The Evangelical Universalist Forum

Lutheranism


#1

I’ve just recently begun learning about Lutheranism. Would it be fair to say that out of all Protestant denominations it’s the most similar to Catholicism? Obviously there’s no Pope or Magesterium, but Lutheranism seems a lot closer to Catholicism than say, Southern Baptist, Methodism, or Pentecostalism.


#2

No. I would say Anglicanism is - especially with the Anglo-Catholic tradition. And probably Lutheranism second.


#3

I agree with Randy


#4

But don’t take our word for it. See what folks are saying regarding it, at the Catholic forum thread - at Catholic Answers:

Closest Denominations?

Here is a sample comment:


#5

I wasn’t taking your word for it. But agreed because it’s been my experience. I haven’t studied all denominations though. So you do have a point somewhat.


#6

Actually, St. Michael, I was referring to qaz. I guess I should of quoted him. I did use the word our - in my reply.


#7

oops! Sorry buddy. :smiley:


#8

Actually, Martin Luther is a huge part of reformed theology. Thus the study of Lutheranism, as you say, is a great study. The reform tradition would not have happened without Martin Luther, (I tend to think) and is so cool. You might read, ‘Bondage of the will.’ He was in a fight, somewhat like those who are on this site are in a fight, (about universal reconciliation and other topics) but the ideas are moving ahead and progressing. The Lutherans, (as well as most every other denomination) are trying to stifle the advancement of ideas IMHO. Luther had a bit of a flaw in his theology, but it took me a bit of time and study to realize it. I am a total fan Of Martin Luther, but I also realize, we need to take what he has done and move forward.

I hope this makes some sense.

Chad :smiley:


#9

I think we need to study first, the way of peace and diplomacy. Like Rupus T Firefly does. :exclamation: :laughing:

or

youtube.com/watch?v=m9Wh66FXZJQ


#10

As I see it, Lutheranism may look similar to Catholicism in the matter of liturgy. But doctrinally, it is not so close.


#11

Generally agreed with a caveat: “High church” Anglicans tend to protest being called Protestants. They prefer to be called “Anglicans” or “Catholics” or “Anglo-Catholics”. So Lutherans are either first or second on the list, depending on whether or not one considers Anglicanism a form of Protestantism.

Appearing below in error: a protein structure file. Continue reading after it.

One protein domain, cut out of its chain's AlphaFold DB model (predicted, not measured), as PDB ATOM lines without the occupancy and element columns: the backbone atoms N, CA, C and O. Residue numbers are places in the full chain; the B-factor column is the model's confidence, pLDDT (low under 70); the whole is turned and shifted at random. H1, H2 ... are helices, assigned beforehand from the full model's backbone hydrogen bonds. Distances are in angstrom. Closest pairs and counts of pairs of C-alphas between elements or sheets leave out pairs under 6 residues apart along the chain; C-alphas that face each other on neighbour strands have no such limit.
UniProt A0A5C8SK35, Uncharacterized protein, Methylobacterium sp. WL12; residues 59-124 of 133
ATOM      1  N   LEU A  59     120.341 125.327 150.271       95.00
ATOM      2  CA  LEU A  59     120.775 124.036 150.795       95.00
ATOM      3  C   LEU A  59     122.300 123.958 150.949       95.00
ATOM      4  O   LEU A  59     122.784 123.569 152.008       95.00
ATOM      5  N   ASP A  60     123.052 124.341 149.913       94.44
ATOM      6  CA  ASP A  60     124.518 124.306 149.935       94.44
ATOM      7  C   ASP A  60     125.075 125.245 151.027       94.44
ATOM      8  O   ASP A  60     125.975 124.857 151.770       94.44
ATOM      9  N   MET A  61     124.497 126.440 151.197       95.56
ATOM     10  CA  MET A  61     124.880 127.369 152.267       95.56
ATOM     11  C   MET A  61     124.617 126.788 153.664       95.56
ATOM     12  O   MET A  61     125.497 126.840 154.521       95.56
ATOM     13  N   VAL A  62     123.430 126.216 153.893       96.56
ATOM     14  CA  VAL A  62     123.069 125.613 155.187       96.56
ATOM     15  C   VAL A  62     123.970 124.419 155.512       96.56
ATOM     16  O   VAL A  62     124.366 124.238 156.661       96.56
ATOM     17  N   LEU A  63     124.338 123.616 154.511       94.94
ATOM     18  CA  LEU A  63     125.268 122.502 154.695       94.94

A relatively recent convert to Orthodoxy at our parish has a friend who is hard-core Lutheran (Wisconsin Evangelican Lutheran Synod, to be exact). He refers to himself as a “WELS Lutheran” or as a “Protestant”. He takes great exception to anyone other than a hard-core Lutheran calling himself a Protestant. He says that only Lutherans are Protestants, while all other so-called Protestants are mentally-confused heretics who are most certainly not Protestants.


#12

The Protestant Site Got Questions, has a good article defining High Church worship style. Wiki does a good job, of defining the Anglo-Catholic position:

The expressions Anglo-Catholic, Anglican Catholic, and Catholic Anglican describe people, beliefs, and practices within Anglicanism which emphasize the Catholic heritage and identity of the various Anglican churches, rather than the churches’ Reformed heritage.
" Present-day “traditionalist” Anglo-Catholics seek to maintain tradition and to keep Anglican doctrine in line with that of the Roman Catholic and Eastern Orthodox churches. They often ally themselves with Evangelicals to defend traditional teachings on sexual morality."
"In agreement with the Eastern Orthodox Church and Oriental Orthodox Churches, Anglo-Catholics — along with Old-Catholics and Lutherans — generally appeal to the “canon” (or rule) of St Vincent of Lerins: ’

"

Having said this, I call myself Anglo-Orthodox - rather than Anglo-Catholic, I find more common ground between Anglicanism and Eastern Orthodoxy. This is reflected in the article “Anglo-Orthodoxy”: Why some Episcopalians are turning to Eastern Orthodoxy for spiritual enlightenment by William DiPuccio, Ph.D at Anglo-Orthodoxy.


#13

Geoffrey, that’s fascinating. Why doesn’t your friend’s friend consider Southern Baptists, Methodists, Pentecostals etc protestant?


#14

It is for historical reasons. I do not remember the exact historical events, but I think it has to do with Lutherans in 1529 issuing a protest, resulting in them being referred to as Protestants. (In 1529, of course, John Calvin and King Henry VIII were still Roman Catholics.) This friend of a friend, then, applies the term “Protestant” only to those who share the faith of the original Protestants of 1529 (i. e., hard-core Lutherans). All other “Protestants” are thus misnamed, and are instead a chaos of heretics. Roman Catholics are part of the system of the Antichrist. Eastern Orthodoxy isn’t really on his radar, in spite of his friend converting to Orthodoxy.


#15

Geoffrey, I wonder if some non-Lutheran protestants feel that Luther didn’t go far enough… That Lutheranism is just “diet Catholicism”.


#16

Me thinks you need to define " “diet Catholicism” :exclamation: :laughing:

I’m trying to open a can of dehydrated water - just add water :exclamation: :laughing:


#17

Meaning Lutheranism retained too much from Catholicism.


#18

I know so for a fact. I’ve seen and heard a number of them say as much.


#19

Oh Boy… So you all are so righteous that without Luther’s move away from the very religion he loved, that we would actually be talking about the things we are talking about today… Shame on both of you… He was a earth shaker. You ought to be praising the mans stance. He might not have had everything exact, but you need to check yourself at the theological/historical door. :angry:


#20

:question:

What did I say in this thread against Luther?